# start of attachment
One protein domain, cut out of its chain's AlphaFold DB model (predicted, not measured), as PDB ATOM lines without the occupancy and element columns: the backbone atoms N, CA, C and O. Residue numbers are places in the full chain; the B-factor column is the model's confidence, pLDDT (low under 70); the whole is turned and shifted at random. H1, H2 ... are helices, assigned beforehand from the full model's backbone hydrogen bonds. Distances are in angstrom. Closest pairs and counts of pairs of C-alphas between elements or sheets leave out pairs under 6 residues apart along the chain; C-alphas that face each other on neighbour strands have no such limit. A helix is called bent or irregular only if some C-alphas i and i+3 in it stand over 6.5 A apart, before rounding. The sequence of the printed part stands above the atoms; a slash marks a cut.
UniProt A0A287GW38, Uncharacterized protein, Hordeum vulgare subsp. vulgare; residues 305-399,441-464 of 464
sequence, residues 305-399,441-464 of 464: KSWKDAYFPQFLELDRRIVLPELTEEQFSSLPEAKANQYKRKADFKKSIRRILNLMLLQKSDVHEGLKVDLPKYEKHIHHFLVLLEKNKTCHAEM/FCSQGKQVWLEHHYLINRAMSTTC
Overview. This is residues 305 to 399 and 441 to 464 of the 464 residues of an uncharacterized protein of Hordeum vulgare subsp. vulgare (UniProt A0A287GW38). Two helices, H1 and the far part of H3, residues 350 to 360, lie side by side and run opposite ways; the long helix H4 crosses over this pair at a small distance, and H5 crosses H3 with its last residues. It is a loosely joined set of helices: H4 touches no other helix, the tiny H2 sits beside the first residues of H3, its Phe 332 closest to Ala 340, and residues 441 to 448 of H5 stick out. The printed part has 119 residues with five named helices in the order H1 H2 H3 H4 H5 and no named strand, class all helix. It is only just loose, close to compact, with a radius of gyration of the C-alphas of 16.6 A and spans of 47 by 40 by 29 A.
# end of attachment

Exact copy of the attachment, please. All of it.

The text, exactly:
One protein domain, cut out of its chain's AlphaFold DB model (predicted, not measured), as PDB ATOM lines without the occupancy and element columns: the backbone atoms N, CA, C and O. Residue numbers are places in the full chain; the B-factor column is the model's confidence, pLDDT (low under 70); the whole is turned and shifted at random. H1, H2 ... are helices, assigned beforehand from the full model's backbone hydrogen bonds. Distances are in angstrom. Closest pairs and counts of pairs of C-alphas between elements or sheets leave out pairs under 6 residues apart along the chain; C-alphas that face each other on neighbour strands have no such limit. A helix is called bent or irregular only if some C-alphas i and i+3 in it stand over 6.5 A apart, before rounding. The sequence of the printed part stands above the atoms; a slash marks a cut.
UniProt A0A287GW38, Uncharacterized protein, Hordeum vulgare subsp. vulgare; residues 305-399,441-464 of 464
sequence, residues 305-399,441-464 of 464: KSWKDAYFPQFLELDRRIVLPELTEEQFSSLPEAKANQYKRKADFKKSIRRILNLMLLQKSDVHEGLKVDLPKYEKHIHHFLVLLEKNKTCHAEM/FCSQGKQVWLEHHYLINRAMSTTC
Overview. This is residues 305 to 399 and 441 to 464 of the 464 residues of an uncharacterized protein of Hordeum vulgare subsp. vulgare (UniProt A0A287GW38). Two helices, H1 and the far part of H3, residues 350 to 360, lie side by side and run opposite ways; the long helix H4 crosses over this pair at a small distance, and H5 crosses H3 with its last residues. It is a loosely joined set of helices: H4 touches no other helix, the tiny H2 sits beside the first residues of H3, its Phe 332 closest to Ala 340, and residues 441 to 448 of H5 stick out. The printed part has 119 residues with five named helices in the order H1 H2 H3 H4 H5 and no named strand, class all helix. It is only just loose, close to compact, with a radius of gyration of the C-alphas of 16.6 A and spans of 47 by 40 by 29 A.